Around 6:15 p.m. Tuesday, after more than 6 hours of debate, Rep. Jared Patterson, R-Frisco, made a parliamentary motion to cut discussion on the bill, allowing the legislation to jump forward to its first vote by the full House.

“This is the same bill that we debated until 4 a.m. just a couple of weeks ago,” Patterson said before the motion was approved along party lines. “Hours and hours and hours of debate on a bill that is critically important to the future of the state.”

Neave Criado, who argued against ending debate on the bill, said: “We won’t be able to have an opportunity to lay out amendments because you’re cutting off our time. You’re cutting off our hands; you’re cutting off our feet; you’re trying to silence our voices.”

After the House moved the bill forward with an initial vote Tuesday, the members then paused and began a new legislative day, allowing the chamber to take a second and final vote on SB 4 that night and advancing it to Abbott to sign into law.

Using the same parliamentary procedure, House members also passed SB 3 — a $1.54 billion proposal to build 50 miles of state border wall — though the Senate will have to sign off on the lower chamber’s version of the bill.

‘Inaccurate arrests may occur’

Despite SB 4 carving out certain locations where law enforcement officers could not target people believed to have illegally entered the country — including in schools, churches, hospitals and facilities that provide forensic medical examinations for sexual assault survivors — Rep. Donna Howard, D-Austin, tried to codify an amendment to allow an undocumented person to be exempt from arrest while attending a medical treatment or a forensics exam with a family member.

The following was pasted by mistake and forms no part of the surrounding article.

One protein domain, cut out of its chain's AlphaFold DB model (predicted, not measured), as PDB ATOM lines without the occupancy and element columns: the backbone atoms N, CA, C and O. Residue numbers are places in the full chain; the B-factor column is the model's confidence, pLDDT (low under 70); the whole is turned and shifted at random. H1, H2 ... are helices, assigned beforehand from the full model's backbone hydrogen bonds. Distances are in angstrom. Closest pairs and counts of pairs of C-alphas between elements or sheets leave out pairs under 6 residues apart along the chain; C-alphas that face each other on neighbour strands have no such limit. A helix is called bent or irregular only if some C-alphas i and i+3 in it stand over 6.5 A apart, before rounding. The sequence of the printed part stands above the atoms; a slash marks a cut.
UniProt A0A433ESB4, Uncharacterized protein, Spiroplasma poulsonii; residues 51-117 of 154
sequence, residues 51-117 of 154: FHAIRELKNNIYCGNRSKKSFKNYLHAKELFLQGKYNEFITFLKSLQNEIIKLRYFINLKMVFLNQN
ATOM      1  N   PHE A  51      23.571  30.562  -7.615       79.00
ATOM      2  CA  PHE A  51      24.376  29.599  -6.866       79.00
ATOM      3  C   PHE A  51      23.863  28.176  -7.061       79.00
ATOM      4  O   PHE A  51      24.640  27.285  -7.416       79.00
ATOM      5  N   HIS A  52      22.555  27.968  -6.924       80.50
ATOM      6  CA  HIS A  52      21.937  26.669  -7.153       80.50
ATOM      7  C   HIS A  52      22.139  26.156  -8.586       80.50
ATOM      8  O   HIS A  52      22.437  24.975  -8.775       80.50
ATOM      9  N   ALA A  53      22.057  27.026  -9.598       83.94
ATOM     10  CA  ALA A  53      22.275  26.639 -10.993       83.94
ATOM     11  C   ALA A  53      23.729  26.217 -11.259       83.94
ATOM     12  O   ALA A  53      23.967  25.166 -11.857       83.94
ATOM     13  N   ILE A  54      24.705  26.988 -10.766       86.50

“This is going to prevent people from getting the forensic exam because their family member cannot be there with them, and that is a horrific thing to have to go through,” Howard said before her amendment was rejected along party lines. “We’re willing to send a bill that has this damaging impact without considering adding this amendment, even if it means it delays things a bit. I can’t quite understand that.”

Rep. Salman Bhojani, D-Euless, in a last-ditch effort to limit the bill’s authority, asked lawmakers to include an amendment to require peace officers to verify a person’s immigration status before making an arrest.

He said that without that amendment, the onus is on everyday Texans to prove they belong in the country as opposed to law enforcement officers having the burden to prove that there has been an offense.

The amendment, which Bhojani said was needed to avoid possible instances of racial profiling, failed along party lines with Democrats proposing several changes to the bill before it was finally passed.

“Without proper verification of an individual’s legal status, inaccurate arrests may occur,” Bhojani said. “I would hate to penalize anyone who has followed our laws and has done everything right.”

In closing arguments, many Democrats rose to plead against the bill. Rep. Joe Moody, D-El Paso, reflecting on the many immigration and border fights during his tenure, said Tuesday night’s vote weighed heavily on him and communities across Texas.

“Members, I’ve walked off this floor defeated many times,” Moody said. “And I was telling myself and others around me that I have enough hope to keep fighting, and I’m going to try to tell myself that tonight; I don’t know if I believe it.”